At Lansdowne Road yesterday, a rampant England inflicted Ireland's biggest- ever defeat, by the largest winning margin, in the Five Nations' Championship at the world's oldest international rugby stadium.
Brian Ashton, who had been feted as Ireland's saviour, must be wondering if the fate which befell his predecessor, Murray Kidd, awaits him. The New Zealander was dumped after Ireland lost to Italy last month. Of course, yesterday's demolition was not entirely the fault of Ashton. But the reassurances through last week that all players in the Ireland camp were fully fit sounded more than a little hollow after this debacle. Eric Elwood, his right knee heavily bandaged, was clearly hampered by a strain which Ireland's management had downplayed during the build-up.
Jim Staples picked up what looked like a similar injury in the match, and David Corkery, with a splint on the third finger of his right hand, was a shadow of his usual self. Then Eric Miller made an early exit, and so earnest were the initial confrontations between the two teams that the proliferation of injured bodies scattered about the pitch was enough to make you think war had broken out.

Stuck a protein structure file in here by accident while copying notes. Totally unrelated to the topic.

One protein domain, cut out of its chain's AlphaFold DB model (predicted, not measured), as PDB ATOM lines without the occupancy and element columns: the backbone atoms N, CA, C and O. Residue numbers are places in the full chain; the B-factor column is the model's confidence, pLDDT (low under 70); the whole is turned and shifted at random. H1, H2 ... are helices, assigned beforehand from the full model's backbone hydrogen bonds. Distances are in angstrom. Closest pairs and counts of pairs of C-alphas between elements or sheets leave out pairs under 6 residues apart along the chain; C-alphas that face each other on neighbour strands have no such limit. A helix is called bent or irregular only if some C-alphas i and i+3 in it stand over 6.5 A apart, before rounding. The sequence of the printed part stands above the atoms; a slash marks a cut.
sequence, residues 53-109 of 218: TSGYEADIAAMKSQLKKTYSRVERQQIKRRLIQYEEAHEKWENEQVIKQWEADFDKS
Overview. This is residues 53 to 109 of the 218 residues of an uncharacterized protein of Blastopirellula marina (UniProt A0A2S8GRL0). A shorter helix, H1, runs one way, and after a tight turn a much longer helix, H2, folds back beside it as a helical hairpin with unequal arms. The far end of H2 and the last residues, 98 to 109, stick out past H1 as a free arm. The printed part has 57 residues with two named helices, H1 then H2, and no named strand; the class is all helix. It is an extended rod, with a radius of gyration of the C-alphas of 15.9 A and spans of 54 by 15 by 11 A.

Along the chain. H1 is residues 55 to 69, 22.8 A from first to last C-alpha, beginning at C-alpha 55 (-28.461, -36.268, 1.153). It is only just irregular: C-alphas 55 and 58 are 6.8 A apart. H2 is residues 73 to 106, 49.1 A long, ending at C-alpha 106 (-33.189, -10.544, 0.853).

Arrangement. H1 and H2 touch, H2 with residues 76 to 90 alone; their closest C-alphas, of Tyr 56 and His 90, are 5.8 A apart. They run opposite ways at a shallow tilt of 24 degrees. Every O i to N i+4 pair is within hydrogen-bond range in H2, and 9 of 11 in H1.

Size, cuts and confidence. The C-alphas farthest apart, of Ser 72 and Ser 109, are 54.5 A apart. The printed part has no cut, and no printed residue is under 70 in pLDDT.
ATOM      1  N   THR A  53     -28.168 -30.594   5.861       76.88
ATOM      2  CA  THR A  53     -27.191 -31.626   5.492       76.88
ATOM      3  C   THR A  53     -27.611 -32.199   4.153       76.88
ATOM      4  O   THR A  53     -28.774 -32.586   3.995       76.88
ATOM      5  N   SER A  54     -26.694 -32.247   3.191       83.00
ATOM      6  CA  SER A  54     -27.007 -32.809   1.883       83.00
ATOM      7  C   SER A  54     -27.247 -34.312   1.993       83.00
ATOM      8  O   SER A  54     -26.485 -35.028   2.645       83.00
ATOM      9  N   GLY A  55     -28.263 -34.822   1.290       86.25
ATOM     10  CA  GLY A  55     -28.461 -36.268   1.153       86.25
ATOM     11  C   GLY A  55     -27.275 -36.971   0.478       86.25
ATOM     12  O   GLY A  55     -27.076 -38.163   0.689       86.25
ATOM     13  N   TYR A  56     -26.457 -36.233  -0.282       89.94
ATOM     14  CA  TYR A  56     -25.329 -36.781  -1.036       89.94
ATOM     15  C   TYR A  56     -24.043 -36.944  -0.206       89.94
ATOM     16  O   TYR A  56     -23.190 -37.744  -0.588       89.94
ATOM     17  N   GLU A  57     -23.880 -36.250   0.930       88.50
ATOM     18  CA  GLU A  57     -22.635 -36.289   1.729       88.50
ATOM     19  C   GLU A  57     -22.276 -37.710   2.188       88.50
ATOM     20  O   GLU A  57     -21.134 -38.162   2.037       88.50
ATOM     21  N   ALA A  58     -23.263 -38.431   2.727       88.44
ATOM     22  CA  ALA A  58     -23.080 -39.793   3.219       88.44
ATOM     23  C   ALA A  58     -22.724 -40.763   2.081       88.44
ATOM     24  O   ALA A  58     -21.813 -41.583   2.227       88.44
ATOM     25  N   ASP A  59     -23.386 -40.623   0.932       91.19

None of which detracts from England's emphatic victory. To the very day, this was the 122nd anniversary of the first match between the two sides. England yesterday celebrated in style, running in six unanswered tries.
Afterwards, though, the England captain Phil de Glanville was quick to play down any Grand Slam talk. "It's a long way off. The next game [against France at Twickenham] will be very tough. We're not even thinking about the Welsh match.
"We kept knocking the ball on and we gave away a lot of penalties. But I was delighted with the last 20 minutes. It was a question of getting the space. The Irish tackled very hard and, at the ruck and maul, the ball was a bit of a lottery. As soon as we got some space in the second half, though, we ran some beautiful lines and the wingers were all over the place." Tony Underwood, like Jon Sleight-holme a two-try hero, said: "It wasn't until halfway that we started getting control, but we got our just desserts. It's onwards and upwards from here."
There is a great rugby affinity between the two countries, but this humiliation surely left Jack Rowell laughing, and Ashton pondering the meaning of sporting life. The playing of God Save The Queen for the first time in at least 60 years at Lansdowne Road was a fitting tribute to England's performance.Reuse content